If a man honestly seeks to live his best at all times, that determination is visible in every moment of his living, no trifle in his life can be too insignificant to reflect his principle of living.

Man can develop his self-reliance by seeking constantly to surpass himself. We try too much to surpass others. If we seek ever to surpass ourselves, we are moving on a uniform line of progress, that gives a harmonious unifying to our growth in all its parts.

Suppose a gardener were to take a plot of ground, and, without turning up the soil, preparing it or fertilizing it or doing anything to put it in good condition he were to plant it with seed of all kinds, covering every inch of the plot. Suppose that he then said: ?This process will of itself enrich the soil and will produce beautiful flowers,? we should think he had suddenly lost his reason. Because he did not first care for the soil and prepare it for the seed we would know that because of his wrong method he would accomplish neither of his claims, he would neither enrich the soil nor produce fine flowers, the soil would be unimproved and the plants poor, stunted, scrawny failures. Such a theory is not a whit more senseless and imbecile than the theory of our educational system.

True happiness must have the tinge of sorrow outlived, the sense of pain softened by the mellowing years, the chastening of loss that in the wondrous mystery of time transmutes our suffering into love and sympathy with others.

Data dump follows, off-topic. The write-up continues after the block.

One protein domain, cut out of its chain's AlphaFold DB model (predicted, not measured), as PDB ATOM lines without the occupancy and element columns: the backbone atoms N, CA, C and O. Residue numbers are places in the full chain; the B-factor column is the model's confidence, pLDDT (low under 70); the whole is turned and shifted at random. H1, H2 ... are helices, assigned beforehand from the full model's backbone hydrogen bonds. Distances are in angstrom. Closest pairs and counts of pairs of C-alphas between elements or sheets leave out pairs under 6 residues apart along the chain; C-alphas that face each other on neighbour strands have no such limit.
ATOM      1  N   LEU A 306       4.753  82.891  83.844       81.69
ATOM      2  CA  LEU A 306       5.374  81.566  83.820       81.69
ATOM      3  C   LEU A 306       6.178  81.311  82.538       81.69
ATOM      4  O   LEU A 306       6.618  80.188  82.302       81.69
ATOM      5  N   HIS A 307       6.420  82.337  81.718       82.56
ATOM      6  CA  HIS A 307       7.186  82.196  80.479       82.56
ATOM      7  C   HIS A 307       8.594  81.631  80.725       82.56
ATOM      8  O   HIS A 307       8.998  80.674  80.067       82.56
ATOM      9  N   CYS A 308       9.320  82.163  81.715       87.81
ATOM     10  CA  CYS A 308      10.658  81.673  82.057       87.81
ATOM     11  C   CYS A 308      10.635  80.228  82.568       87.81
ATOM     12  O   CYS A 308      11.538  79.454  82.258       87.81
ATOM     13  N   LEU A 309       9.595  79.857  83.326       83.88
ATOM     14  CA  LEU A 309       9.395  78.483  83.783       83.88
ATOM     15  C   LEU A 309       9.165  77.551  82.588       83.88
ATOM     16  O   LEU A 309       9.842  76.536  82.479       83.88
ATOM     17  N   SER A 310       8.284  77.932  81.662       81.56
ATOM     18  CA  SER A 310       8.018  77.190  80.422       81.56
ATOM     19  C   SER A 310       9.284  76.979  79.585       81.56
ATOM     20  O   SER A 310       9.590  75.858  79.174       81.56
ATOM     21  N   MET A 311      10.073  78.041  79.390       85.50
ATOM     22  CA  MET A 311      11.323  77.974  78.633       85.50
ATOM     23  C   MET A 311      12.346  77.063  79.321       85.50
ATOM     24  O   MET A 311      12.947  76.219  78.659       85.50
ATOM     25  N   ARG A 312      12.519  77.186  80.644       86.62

If the individual should set out for a single day to give Happiness, to make life happier, brighter and sweeter, not for himself, but for others, he would find a wondrous revelation of what Happiness really is. The greatest of the world's heroes could not by any series of acts of heroism do as much real good as any individual living his whole life in seeking, from day to day, to make others happy.

Man does not drift into goodness... the chance port of an aimless voyage. He must fight ever for his destination.

The basis of happiness is the love of something outside self. Search every instance of happiness in the world, and you will find, -when all the incidental features are eliminated, there is always the constant, unchangeable element of love, ? love of parent for child; love of man and woman for each other; love of humanity in some form, or a great life work into which the individual throws all his energies.

Truth is not a dress-suit consecrated to special occasions it is the strong well-woven durable homespun for daily living. Let us cultivate that sterling honor that holds our word so supreme so sacred that to forget it would seem a crime to deny it would be impossible.

If there is a little sand in the sugar of home happiness, it really seems better to concentrate on the sweetness that remains than to carry around samples of the grit in envelopes of conversational confidence.

Man forgets that he is the only animal that dines; the others merely feed. Why does he abrogate his right to dine and go to the end of the line with the mere feeders?

The man who has a pessimist?s doubt of all things; who demands a certified guarantee of his future; whoever fears his work will not be recognized or appreciated; or that after all, it is really not worthwhile, will never live his best. He is dulling his capacity for real progress by his hypnotic course of excuses for inactivity, instead of a strong tonic of reasons for action.

Author Picture
First Name
William George
Last Name
Jordan
Birth Date
1864
Death Date
1928
Bio

American Editor, Lecturer and Essayist